I recently had the opportunity to catch up with Dr S Nagarajan, the Chairperson of the Protection of Plant Varieties and Farmers’ Rights Authority (PPV&FR).
This interaction was prompted by the realization that SpicyIP has not covered PVP (plant variety protection) in a very long time, and that it would be interesting to update on the activities of the Authority of late, particularly since the opening up of the process of registration for protection last year. It was more a freewheeling conversation, rather than a question-and-answer based interview, which will be apparent from my notes, which I reproduce below.
Highlights included news that the first set of plant varieties were ready for registration under the Act, after having processed the nearly 1000 applications that had been received; and that a computerised database called InDUS, which is a novel initiative by the Authority was on the verge of being launched. Dr Nagarajan also speculated on the possibility of creating a “third forum” for agriculture, on the basis of the unique form of plant variety legislation that was offered by India and her neighbours, and suggested that there lay much untapped potential in trait-trading in life-forms. Details below.
The protection of plant varieties around the world is guided by Article 27(3)(b) of the World Trade Organisation’s Agreement on Trade-Related Aspects of Intellectual Property Rights (TRIPs). This sub-clause contains three conditions binding on sovereign states. States:
- may exclude from patentability plants, animals and essentially biological processes for the production of plants and animals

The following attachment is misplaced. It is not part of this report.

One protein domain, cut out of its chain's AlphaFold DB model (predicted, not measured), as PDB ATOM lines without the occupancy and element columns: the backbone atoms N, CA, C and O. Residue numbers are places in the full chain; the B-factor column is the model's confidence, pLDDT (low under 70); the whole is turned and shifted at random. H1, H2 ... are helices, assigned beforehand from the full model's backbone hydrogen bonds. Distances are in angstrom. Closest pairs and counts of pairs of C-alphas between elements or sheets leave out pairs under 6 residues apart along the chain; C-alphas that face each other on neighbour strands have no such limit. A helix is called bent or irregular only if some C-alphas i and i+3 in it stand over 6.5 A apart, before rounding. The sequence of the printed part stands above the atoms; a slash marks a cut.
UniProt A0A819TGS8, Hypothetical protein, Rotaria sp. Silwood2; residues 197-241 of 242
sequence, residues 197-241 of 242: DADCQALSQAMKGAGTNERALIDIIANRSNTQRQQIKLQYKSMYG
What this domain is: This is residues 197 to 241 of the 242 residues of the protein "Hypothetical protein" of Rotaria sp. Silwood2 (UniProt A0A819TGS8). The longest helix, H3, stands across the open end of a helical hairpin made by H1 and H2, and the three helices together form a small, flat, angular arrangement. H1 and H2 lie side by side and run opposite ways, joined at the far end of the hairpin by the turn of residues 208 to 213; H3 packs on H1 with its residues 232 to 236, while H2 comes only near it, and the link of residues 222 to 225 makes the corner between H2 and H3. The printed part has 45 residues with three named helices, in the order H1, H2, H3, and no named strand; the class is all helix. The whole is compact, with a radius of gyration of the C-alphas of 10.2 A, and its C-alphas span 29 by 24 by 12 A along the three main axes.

- must allow patents for micro-organisms and non-biological and microbiological processes for the production of plants or animals
- must provide protection for plant varieties, either by patents or by an effective sui generi [of its own kind] system or a combination.
The Article mandates states to protect plant varieties, while allowing them the flexibility to choose between a pure patent system, a unique protection system of its own kind (sui generis), or a combination of the two. If a state opts to implement a sui generis legislation, the only requirement is that it must be “effective”, which very subjective and has been the domain of considerable academic discussion. I shall, however, leave that for another post, if there is interest in the subject among readers of the blog. 🙂
Given the TRIPs requirement, India designed a sui generis legislation entitled the Protection of Plant Varieties and Farmers’ Rights Act, 2001, available here. The PPV&FR Authority was created under the aegis of this Act, as the implementing authority in this legislation, with central operations in Delhi, and expansion proposals on the table.
As defined by Indian law, “variety” broadly means “a plant grouping except micro organism within a single botanical taxon of the lowest known rank, which can be… considered as a unit with regard to its suitability for being propagated, [and] which remains unchanged after such propagation, and includes propagating material of such variety, extant variety, transgenic variety, farmers’ variety and essentially derived variety”, Section 2(za), PVP Act.
In view of this backgrounder, I shall plunge into the updates I received from Dr Nagarajan.
Applications under PPV&FR Act